Sunday, March 16, 2008


Guys, you hurt me. I've been batting for the green team for years. The notebook I had before my current one was AMD. The desktop I had before my current one ran through two different AMD processors. If all things are equal, I buy AMD.

I said that the Turion 64 X2 had a real chance to get a foothold in the mobile market as the first 64-bit dual core notebook processor.

Now, I've read that AMD's shrewd purchase of ATI is going to mean ATI has to stop paper launching hardware and start putting it on the shelves when they say they're going to. That's wonderful. Who's going to hold AMD to that?

The Turion 64 X2 arrived so late to the party that the word "Merom" was already on everyone's lips by the time it made it to shelves. Worse still, the Turion 64 X2 Maybe that's too harsh, but performance wise it isn't measuring up to Intel's mobile offerings.

The 64 X2 is available in 1.6 GHz, 1.8 GHz, and 2 GHz flavors. The problem is that Intel's low end on Core Duo's release was 1.66 GHz, their high end was 2.16 GHz, and the Core Duo is generally a more efficient architecture than the 64 X2. Ouch.

Worse, reports surfaced that the pricing on the Turion 64 X2s wasn't even very competitive as a budget solution against the Core Duos, a market segment that AMD had traditionally excelled in tapping. It hearkens back to how frustrated I was when the Athlon 64s were released with price tags in the same brackets as Intel's Pentium 4s.

Note to AMD: there's no shame in grossly undercutting the competition on price. After all, Intel just did that to you with the desktop Core 2 Duo, forcing you to make massive cuts to the pricing of your desktop line as well as making you rely on Dell, the perennial supporter of the underpowered and overpriced. (Note how Dell was the only company to aggressively try to keep Pentium 4s afloat in their heyday.)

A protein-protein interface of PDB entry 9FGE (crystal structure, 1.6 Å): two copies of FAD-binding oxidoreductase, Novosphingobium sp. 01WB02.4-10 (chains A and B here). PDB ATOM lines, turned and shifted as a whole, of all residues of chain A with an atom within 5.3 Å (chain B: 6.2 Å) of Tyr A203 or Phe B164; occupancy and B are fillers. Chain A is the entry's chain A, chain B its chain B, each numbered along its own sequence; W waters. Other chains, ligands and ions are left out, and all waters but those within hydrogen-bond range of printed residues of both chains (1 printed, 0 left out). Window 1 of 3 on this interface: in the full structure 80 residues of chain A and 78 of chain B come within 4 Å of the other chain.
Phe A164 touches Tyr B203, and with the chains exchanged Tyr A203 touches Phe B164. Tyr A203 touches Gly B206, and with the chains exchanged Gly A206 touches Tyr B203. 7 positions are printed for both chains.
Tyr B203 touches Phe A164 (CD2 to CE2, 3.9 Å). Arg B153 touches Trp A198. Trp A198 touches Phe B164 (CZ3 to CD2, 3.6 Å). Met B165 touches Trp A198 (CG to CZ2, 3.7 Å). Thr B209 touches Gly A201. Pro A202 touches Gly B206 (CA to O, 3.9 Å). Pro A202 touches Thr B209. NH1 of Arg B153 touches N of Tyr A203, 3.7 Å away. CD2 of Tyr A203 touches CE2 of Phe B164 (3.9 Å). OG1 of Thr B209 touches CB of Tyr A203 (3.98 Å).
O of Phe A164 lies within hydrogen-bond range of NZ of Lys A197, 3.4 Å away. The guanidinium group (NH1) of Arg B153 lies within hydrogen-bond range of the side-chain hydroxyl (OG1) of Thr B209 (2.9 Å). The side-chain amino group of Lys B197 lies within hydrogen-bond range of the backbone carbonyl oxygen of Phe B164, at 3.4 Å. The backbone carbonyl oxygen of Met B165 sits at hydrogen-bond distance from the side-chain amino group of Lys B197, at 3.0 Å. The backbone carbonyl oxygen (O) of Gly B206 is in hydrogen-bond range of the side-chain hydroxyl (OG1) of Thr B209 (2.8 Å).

It isn't all bad news on AMD's front.

The purchase of ATI was an extremely odd one initially. Why not nVidia, the company that's been producing the finest AMD chipsets on the market for years now, while ATI and Intel had been cozying up? So glad you asked.

Purchasing ATI does two things for AMD: it gives them an experienced in-house chipset developer, something they haven't enjoyed for a while, and it hamstrings Intel, who had been relying on ATI to produce budget IGPs and boards (ironically better than their mainstream IGPs) for their platform. Intel and ATI had also been collectively pimping ATI's desktop Crossfire dual graphics platform.

If nothing else, AMD is learning, and they're working on a genuinely competitive PLATFORM. Not just a name for a chip, but a complete chip and chipset package to compete with Intel's market dominating Centrino initiative.

Would I buy AMD hardware? Ask me again in six months.

As a sidenote, this purchase may finally force nVidia's hand on SLI certification. If nVidia finally opens up the spec (says the guy with a P965 board with two graphics card slots), it wouldn't be very good for AMD/ATI, but it would be GREAT for the consumer and GREAT for nVidia. But for now, SLI remains limited to nVidia boards. At least, officially.

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